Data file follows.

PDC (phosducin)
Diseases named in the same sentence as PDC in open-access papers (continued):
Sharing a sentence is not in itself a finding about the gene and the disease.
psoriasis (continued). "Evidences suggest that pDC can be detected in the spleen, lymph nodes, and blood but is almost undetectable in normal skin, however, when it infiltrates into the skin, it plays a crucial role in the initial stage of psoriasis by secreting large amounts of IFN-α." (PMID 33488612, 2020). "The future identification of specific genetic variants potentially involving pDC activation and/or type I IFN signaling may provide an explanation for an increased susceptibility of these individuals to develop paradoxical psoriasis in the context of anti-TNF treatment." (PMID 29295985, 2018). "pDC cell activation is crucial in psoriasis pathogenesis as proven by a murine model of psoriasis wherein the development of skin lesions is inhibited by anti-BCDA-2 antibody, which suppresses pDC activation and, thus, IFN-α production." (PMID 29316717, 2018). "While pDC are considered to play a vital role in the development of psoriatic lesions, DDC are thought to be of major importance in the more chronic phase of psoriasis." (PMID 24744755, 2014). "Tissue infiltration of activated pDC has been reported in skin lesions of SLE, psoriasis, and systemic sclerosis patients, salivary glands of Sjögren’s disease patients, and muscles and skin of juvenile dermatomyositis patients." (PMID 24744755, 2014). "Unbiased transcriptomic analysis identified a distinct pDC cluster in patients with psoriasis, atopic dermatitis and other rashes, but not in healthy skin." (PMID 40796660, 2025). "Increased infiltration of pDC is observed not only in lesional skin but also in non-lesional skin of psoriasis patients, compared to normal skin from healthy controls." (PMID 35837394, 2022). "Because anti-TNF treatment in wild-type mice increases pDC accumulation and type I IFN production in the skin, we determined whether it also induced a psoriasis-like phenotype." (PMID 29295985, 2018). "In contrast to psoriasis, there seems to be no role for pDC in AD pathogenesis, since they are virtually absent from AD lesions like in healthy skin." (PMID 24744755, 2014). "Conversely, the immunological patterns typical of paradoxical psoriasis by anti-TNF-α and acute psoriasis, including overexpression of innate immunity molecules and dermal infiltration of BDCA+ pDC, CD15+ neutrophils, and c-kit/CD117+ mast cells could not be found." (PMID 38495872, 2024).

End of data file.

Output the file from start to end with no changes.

PDC (phosducin)
Diseases named in the same sentence as PDC in open-access papers (continued):
Sharing a sentence is not in itself a finding about the gene and the disease.
psoriasis (continued). "Evidences suggest that pDC can be detected in the spleen, lymph nodes, and blood but is almost undetectable in normal skin, however, when it infiltrates into the skin, it plays a crucial role in the initial stage of psoriasis by secreting large amounts of IFN-α." (PMID 33488612, 2020). "The future identification of specific genetic variants potentially involving pDC activation and/or type I IFN signaling may provide an explanation for an increased susceptibility of these individuals to develop paradoxical psoriasis in the context of anti-TNF treatment." (PMID 29295985, 2018). "pDC cell activation is crucial in psoriasis pathogenesis as proven by a murine model of psoriasis wherein the development of skin lesions is inhibited by anti-BCDA-2 antibody, which suppresses pDC activation and, thus, IFN-α production." (PMID 29316717, 2018). "While pDC are considered to play a vital role in the development of psoriatic lesions, DDC are thought to be of major importance in the more chronic phase of psoriasis." (PMID 24744755, 2014). "Tissue infiltration of activated pDC has been reported in skin lesions of SLE, psoriasis, and systemic sclerosis patients, salivary glands of Sjögren’s disease patients, and muscles and skin of juvenile dermatomyositis patients." (PMID 24744755, 2014). "Unbiased transcriptomic analysis identified a distinct pDC cluster in patients with psoriasis, atopic dermatitis and other rashes, but not in healthy skin." (PMID 40796660, 2025). "Increased infiltration of pDC is observed not only in lesional skin but also in non-lesional skin of psoriasis patients, compared to normal skin from healthy controls." (PMID 35837394, 2022). "Because anti-TNF treatment in wild-type mice increases pDC accumulation and type I IFN production in the skin, we determined whether it also induced a psoriasis-like phenotype." (PMID 29295985, 2018). "In contrast to psoriasis, there seems to be no role for pDC in AD pathogenesis, since they are virtually absent from AD lesions like in healthy skin." (PMID 24744755, 2014). "Conversely, the immunological patterns typical of paradoxical psoriasis by anti-TNF-α and acute psoriasis, including overexpression of innate immunity molecules and dermal infiltration of BDCA+ pDC, CD15+ neutrophils, and c-kit/CD117+ mast cells could not be found." (PMID 38495872, 2024).